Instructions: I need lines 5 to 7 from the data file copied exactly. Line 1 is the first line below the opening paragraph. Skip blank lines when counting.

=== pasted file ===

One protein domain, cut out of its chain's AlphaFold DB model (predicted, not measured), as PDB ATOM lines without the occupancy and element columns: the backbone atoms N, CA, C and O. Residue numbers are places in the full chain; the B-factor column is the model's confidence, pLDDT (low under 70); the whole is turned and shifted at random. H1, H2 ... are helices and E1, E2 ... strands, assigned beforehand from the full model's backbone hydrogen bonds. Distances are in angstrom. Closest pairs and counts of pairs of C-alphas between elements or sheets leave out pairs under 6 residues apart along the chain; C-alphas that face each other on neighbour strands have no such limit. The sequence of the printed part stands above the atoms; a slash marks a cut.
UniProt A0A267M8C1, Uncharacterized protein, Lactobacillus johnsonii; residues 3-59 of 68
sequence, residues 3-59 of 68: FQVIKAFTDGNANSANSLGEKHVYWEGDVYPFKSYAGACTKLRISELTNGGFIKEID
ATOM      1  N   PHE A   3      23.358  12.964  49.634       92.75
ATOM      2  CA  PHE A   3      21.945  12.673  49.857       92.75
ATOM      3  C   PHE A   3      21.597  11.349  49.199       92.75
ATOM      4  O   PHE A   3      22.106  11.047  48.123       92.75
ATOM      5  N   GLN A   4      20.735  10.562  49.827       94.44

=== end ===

ATOM      3  C   PHE A   3      21.597  11.349  49.199       92.75
ATOM      4  O   PHE A   3      22.106  11.047  48.123       92.75
ATOM      5  N   GLN A   4      20.735  10.562  49.827       94.44